Pakbara has enough curry, coffee and street food to get the job done, but alcohol and pork can be hard to come by in this Muslim town.
On the way into the pier you’ll pass a cluster of vendors selling fresh fruit among local products and snacks. Packaged in colourful boxes, Trang cake is great for munching on the boat, perhaps accompanied by a milky chaa yen (Thai iced tea). For a more substantial meal, do indulge if you see a heavyset woman selling som tam and grilled chicken—she’s been here for years.
Across the car park from the pier, Krua Thai is a classic Southern Thai khao gaeng (curry and rice) shop set in a shophouse with a few steel tables. The gaeng som (sour orange curry with fish), gaeng tai pla (fish stomach curry) and stir-fried eggplant were all cheap, authentic and tasty. Foods are displayed under glass so you can point to have one or several options piled atop a plate of rice. You'll also find good chaa yen and fresh coffee here. Directly across the street, Bang Worn is a larger khao gaeng shop with more options.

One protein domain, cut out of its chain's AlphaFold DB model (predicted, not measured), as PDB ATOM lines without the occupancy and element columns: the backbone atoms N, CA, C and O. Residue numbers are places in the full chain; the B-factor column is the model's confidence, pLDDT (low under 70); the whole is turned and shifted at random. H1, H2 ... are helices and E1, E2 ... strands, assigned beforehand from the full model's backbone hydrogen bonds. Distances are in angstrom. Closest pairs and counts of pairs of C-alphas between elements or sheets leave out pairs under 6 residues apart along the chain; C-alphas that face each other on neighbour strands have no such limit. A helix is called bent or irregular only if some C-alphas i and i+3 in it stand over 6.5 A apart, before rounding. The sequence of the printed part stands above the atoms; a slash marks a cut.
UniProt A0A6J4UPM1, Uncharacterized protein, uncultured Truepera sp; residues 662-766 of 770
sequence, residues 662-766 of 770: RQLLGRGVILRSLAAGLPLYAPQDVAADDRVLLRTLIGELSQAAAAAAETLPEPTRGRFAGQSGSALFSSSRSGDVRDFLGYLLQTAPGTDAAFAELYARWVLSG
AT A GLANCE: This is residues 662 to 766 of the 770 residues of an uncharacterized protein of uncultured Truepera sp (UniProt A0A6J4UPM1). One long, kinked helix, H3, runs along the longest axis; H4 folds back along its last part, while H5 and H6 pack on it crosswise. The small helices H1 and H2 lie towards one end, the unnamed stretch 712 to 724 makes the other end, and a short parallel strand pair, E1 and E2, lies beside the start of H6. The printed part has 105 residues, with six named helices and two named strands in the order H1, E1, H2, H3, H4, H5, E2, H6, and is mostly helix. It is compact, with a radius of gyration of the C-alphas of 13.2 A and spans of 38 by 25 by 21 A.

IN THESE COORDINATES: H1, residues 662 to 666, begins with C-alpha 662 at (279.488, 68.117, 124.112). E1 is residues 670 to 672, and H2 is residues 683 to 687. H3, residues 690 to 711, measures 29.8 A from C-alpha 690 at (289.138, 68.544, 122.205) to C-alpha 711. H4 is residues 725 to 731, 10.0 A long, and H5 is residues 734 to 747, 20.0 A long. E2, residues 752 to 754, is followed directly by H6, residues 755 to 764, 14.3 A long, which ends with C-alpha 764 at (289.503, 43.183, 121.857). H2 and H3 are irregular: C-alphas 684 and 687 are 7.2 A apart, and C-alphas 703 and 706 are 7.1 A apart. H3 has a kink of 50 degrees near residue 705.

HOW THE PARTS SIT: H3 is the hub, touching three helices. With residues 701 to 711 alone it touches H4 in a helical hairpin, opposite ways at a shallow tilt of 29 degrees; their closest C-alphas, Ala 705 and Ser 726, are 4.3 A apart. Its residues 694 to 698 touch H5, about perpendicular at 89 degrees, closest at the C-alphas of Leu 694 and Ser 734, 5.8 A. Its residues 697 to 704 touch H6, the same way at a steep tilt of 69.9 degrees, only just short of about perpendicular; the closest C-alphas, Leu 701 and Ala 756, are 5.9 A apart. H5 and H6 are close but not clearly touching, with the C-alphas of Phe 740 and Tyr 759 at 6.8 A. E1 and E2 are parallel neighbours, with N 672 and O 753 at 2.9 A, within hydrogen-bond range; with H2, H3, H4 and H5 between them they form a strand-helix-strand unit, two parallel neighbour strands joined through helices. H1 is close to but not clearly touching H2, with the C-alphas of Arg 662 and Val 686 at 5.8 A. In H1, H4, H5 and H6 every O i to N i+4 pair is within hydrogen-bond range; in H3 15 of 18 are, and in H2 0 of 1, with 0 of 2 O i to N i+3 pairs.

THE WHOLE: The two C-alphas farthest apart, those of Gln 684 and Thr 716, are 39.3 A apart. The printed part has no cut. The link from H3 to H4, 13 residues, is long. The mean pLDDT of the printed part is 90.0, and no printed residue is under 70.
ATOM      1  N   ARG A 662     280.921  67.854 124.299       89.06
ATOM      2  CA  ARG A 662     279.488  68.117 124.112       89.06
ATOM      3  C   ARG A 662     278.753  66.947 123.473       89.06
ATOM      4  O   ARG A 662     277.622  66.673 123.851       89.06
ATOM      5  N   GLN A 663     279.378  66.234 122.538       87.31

Heading further south along the main drag, just past 7-eleven, look for a hole-in-the-wall eatery with a small English menu in orange lettering posted on the wall. The seafood noodle soup and panang beef curry were tasty and priced below 50 baht. If you prefer to browse a longer English menu, Best House and Diamond Resort both offer a wide range of Thai food in the 100-200 baht range. Both will water down the dishes for Westerners, but the atmospheres are conducive to playing a few games of cards while nibbling on spring rolls and satay.
If you’re spending a night in Pakbara, consider taking a La-Ngu-bound songthaew south to one of several open-air restaurants overlooking the sea at Ao Noon. Some have little thatch huts where you can dig into whole grilled fish, fresh crab and squid in the sea breeze.